#handsewpatchwork Zipper pouch tutorial (Japanese zakka handsewing technique)

Seriously, I was quite apprehensive to suggest hand sewing a zipper pouch for our #handsewpatchwork sew-a-long. The last time I entirely hand sew a zipper pouch was years ago. That was before I bought my first sewing machine. I always think whoever invented the sewing machine must be a genius. It's one of the best inventions ever. After buying a sewing machine, my life changed. I depended very much on it for all kinds of sewing, except hand quilting. It saved so much of my time and energy especially when I have three kids trotting around me everyday. So much so that I have forgotten the pleasure of hand sewing. It was quite a sad thing for me.

So when the week of making this tutorial finally arrived, I was in panic. There were so many WIP on my table and my days were occupied with the daily routine of chores and kids. Handsewing takes a great deal of time and patience (both which I lack for the past few years). I was so tempted to bring out the machine from the cupboard.

When I finally had the chance to sit down last week and think about my love for hand sewing, everything just fell into place. Once I picked up my needle, I couldn't stop sewing. I just could not stop at any stitch. My hand sewing mojo was back.

Well here I am, trying to tell everyone reading this blog that hand sewing is really something all of us should try at least once. When I say hand sewing, it doesn't mean just hemming the pants or sewing buttons on shirts. It's using the needle with your hand to make something you like or something you can use or admire. It's not tough at all to handsew. If you can use gadgets like sewing machine, hand sewing should be just second nature. And you don't have to worry about faulty machines or space constraint. Handsewing is just so easy and therapeutic. It makes you feel at peace and calm with every single stitch.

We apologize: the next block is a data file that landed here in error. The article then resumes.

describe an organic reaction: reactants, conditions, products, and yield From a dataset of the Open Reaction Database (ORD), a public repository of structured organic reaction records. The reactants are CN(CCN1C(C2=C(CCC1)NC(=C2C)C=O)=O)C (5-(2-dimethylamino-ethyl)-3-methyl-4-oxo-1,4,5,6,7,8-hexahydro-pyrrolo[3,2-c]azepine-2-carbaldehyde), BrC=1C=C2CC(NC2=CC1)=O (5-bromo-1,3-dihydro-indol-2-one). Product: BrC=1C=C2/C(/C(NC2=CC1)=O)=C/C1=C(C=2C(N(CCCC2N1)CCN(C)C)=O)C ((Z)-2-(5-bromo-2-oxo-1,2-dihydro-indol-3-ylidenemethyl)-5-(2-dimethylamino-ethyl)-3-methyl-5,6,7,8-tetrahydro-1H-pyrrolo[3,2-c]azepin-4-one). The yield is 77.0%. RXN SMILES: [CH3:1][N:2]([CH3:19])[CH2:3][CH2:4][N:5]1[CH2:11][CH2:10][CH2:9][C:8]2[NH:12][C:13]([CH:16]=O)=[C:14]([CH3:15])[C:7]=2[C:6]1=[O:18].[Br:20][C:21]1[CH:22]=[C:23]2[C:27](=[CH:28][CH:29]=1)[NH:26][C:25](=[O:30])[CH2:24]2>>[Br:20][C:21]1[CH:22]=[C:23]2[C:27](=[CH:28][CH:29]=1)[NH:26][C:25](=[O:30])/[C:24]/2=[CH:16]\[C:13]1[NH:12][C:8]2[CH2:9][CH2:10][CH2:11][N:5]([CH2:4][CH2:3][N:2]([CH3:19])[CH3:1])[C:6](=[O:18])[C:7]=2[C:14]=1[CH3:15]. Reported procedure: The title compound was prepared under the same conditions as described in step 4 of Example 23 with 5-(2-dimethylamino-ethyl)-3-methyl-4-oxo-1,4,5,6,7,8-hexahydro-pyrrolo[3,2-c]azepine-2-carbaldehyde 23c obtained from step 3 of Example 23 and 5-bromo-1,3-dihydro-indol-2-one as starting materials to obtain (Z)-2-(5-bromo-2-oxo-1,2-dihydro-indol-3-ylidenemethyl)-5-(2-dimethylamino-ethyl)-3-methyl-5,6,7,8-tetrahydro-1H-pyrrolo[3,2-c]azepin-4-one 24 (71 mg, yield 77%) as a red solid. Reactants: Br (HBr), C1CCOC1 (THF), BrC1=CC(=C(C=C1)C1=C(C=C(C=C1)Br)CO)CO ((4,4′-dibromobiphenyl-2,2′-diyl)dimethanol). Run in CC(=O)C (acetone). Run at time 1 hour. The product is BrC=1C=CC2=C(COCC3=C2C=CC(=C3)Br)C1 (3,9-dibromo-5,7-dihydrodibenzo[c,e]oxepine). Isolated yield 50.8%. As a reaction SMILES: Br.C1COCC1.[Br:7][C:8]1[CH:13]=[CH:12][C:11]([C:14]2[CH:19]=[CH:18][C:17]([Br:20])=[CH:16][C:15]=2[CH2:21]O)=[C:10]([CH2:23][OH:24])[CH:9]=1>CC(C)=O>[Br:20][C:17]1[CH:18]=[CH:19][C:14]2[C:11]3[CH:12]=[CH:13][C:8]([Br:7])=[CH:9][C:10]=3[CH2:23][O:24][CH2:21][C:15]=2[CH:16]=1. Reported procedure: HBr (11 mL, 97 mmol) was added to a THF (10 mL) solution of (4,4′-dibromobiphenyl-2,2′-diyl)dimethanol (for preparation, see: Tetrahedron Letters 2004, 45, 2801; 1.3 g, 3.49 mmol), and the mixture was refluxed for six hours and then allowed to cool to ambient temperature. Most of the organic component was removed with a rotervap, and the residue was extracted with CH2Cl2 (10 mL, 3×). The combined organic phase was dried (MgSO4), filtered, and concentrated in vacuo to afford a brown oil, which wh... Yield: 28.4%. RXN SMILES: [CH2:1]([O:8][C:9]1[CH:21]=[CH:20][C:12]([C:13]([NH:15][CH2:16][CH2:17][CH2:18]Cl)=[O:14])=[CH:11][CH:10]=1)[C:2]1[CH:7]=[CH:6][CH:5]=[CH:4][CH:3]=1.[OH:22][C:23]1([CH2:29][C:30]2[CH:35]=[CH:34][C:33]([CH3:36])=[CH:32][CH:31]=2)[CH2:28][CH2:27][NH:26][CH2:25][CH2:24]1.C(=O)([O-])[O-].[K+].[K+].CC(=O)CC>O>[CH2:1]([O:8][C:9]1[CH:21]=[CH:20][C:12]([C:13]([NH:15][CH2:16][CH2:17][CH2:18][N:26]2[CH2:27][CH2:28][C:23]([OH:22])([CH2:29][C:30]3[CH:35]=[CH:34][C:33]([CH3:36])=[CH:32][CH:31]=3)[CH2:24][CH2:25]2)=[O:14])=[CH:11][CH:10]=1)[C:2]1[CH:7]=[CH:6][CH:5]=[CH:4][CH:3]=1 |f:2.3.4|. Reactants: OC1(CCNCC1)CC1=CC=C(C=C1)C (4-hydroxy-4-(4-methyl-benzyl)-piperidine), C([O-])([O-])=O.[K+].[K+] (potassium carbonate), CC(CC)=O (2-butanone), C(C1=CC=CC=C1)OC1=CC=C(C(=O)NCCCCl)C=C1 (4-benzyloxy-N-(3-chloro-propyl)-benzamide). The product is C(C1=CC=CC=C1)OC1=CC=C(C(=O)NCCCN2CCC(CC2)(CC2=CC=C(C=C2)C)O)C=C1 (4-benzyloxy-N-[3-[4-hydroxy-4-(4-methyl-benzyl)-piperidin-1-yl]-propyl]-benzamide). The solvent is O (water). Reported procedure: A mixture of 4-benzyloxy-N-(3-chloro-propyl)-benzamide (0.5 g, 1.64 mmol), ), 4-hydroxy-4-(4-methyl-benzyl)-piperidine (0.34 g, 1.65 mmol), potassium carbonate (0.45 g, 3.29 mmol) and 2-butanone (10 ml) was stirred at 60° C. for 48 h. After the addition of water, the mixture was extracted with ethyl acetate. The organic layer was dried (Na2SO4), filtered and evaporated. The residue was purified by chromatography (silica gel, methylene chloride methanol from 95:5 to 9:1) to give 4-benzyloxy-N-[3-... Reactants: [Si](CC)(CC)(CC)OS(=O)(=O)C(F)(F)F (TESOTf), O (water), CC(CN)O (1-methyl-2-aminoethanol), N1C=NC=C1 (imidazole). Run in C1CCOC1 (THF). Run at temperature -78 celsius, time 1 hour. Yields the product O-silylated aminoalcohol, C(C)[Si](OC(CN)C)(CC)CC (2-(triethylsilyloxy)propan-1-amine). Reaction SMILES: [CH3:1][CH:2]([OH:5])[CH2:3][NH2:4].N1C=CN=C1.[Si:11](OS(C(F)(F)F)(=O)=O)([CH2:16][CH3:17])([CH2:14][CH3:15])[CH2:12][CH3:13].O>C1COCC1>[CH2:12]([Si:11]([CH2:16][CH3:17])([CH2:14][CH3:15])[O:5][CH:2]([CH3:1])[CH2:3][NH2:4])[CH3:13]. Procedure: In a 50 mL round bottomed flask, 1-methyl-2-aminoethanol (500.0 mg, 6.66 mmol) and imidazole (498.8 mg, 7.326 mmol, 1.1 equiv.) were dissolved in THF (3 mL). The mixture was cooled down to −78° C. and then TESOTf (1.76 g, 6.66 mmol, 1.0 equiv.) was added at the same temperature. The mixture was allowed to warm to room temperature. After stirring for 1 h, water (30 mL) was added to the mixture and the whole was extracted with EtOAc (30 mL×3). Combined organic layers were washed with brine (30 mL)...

Now you think I might just store my sewing machine forever. Of course not. I need it when my fingers need a break or when I have other non-zakka kind of sewing.>.<


I am so in love with this pouch. Really.



It's spacious with a base. And a really pretty zipper too.



The hand quilting details are my favourite too. I drew leaves because the centre block is a flower.


And I added lace too just because I love lace.


I always use the same method to sew zipper pouches and I don't really make measurements. I just sew according to my needs and likings. There may be some variations for different pouches but the basics are the same:

- hand quilt three layers together (top, batting, lining)

- hand binding the raw edges of seam allowances

I call this the Japanese zakka technique, in my own way of saying.

Of course, if you think hand sewing the entire pouch sounds daunting, you may wish to use the sewing machine at some points.

Now let's start with the tutorial!

First, choose one of your #handsewpatchwork blocks to make your pouch. I chose block 8 Mayflower.


Next, choose your zipper. You can choose any length of zipper. If you choose a longer zipper like me, please add fabric borders to the patchwork block so that the zipper can be as long as the width of the patchwork. Feel free to add any embellishment like lace or buttons or appliqué. Then join a bigger piece of fabric to make you base and back of pouch. You may square up the sides. Choose lining fabric too.

Use short running stitches to join the fabric borders to the block just like how you sew any patchwork block.

Pin the three layers (top, batting, lining) together and hand quilt according to your desire pattern.